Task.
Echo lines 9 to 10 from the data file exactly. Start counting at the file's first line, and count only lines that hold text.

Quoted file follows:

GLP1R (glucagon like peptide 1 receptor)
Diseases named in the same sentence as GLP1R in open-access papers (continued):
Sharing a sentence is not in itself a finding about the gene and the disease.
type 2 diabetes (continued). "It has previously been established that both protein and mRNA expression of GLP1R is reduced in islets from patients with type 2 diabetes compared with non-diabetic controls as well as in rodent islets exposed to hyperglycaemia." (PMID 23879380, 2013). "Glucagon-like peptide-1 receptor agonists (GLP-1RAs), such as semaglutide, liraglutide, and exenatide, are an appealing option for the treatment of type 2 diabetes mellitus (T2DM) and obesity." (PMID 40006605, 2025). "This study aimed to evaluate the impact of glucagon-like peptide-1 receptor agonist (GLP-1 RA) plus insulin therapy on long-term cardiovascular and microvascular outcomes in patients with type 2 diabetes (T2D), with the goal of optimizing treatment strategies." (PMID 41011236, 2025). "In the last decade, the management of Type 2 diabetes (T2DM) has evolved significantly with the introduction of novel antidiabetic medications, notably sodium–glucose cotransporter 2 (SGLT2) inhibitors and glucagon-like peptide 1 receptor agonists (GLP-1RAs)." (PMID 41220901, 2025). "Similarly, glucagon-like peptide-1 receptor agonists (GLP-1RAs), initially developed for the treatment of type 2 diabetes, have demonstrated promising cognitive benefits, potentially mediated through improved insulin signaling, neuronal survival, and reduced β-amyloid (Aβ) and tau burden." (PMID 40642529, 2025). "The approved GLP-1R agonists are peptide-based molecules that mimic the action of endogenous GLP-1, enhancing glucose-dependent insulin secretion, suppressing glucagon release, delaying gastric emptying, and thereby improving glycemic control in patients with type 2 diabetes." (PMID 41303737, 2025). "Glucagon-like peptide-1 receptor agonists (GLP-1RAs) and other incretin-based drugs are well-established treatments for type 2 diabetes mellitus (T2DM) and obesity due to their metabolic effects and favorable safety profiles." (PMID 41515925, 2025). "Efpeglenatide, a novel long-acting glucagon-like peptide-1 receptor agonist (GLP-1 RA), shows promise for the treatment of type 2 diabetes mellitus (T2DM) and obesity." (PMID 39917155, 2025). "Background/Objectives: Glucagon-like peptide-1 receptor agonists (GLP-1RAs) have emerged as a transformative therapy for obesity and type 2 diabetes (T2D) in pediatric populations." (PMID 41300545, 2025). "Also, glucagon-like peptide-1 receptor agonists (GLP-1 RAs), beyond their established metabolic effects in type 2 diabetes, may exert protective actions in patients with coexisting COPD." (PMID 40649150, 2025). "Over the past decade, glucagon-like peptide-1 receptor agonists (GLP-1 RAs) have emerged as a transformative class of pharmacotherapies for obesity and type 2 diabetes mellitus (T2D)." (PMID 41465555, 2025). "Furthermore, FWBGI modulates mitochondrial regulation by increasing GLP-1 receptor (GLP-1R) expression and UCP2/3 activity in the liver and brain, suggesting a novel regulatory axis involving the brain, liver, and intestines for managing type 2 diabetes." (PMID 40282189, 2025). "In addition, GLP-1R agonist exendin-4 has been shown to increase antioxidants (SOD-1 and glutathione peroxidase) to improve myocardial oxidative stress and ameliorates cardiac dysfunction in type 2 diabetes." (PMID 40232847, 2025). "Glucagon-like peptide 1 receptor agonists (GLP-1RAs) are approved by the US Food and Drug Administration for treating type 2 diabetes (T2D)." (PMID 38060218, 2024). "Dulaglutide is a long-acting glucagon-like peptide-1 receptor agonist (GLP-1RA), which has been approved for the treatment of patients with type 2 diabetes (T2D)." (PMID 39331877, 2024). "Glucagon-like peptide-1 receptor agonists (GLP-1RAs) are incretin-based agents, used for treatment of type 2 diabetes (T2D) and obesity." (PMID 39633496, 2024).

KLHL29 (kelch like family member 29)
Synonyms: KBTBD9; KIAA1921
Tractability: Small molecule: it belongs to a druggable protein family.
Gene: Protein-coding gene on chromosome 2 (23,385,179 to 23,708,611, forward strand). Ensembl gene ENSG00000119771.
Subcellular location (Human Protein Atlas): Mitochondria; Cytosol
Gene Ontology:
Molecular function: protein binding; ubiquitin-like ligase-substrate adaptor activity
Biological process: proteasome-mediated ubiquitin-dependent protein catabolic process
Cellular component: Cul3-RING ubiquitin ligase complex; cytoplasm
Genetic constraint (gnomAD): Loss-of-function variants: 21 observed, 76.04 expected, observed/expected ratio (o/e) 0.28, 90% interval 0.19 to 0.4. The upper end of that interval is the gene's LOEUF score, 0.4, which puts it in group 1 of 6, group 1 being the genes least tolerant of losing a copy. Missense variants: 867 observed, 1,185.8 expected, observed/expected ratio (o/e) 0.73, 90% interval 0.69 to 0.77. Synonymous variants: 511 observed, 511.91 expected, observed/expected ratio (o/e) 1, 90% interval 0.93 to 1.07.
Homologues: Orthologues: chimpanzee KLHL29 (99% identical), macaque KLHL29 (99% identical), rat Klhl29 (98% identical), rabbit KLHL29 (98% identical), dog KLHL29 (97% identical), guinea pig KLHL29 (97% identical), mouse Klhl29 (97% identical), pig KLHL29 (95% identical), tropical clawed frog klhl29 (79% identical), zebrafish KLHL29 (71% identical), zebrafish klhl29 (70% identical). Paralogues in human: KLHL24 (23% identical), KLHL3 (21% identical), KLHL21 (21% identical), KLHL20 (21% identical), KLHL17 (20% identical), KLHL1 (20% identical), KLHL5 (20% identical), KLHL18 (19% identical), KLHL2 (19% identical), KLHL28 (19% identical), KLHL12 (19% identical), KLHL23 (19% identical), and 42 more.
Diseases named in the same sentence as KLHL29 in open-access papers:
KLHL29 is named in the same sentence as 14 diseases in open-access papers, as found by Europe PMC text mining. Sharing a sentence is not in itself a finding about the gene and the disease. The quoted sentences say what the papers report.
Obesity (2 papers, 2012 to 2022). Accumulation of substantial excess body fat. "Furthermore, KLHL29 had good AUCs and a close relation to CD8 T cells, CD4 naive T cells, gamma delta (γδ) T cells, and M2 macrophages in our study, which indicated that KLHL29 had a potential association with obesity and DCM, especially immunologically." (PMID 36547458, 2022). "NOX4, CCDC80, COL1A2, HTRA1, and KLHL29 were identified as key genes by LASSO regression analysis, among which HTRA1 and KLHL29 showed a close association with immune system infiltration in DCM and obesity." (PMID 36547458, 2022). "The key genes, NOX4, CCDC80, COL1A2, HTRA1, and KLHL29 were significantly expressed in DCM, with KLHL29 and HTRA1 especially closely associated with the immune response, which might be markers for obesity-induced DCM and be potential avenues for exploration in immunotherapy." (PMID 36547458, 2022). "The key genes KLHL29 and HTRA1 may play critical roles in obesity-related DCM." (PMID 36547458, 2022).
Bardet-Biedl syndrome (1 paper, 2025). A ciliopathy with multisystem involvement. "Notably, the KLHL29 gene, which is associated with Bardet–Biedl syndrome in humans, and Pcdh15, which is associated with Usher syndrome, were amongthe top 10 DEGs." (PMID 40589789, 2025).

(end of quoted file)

Subcellular location (Human Protein Atlas): Mitochondria; Cytosol
Gene Ontology: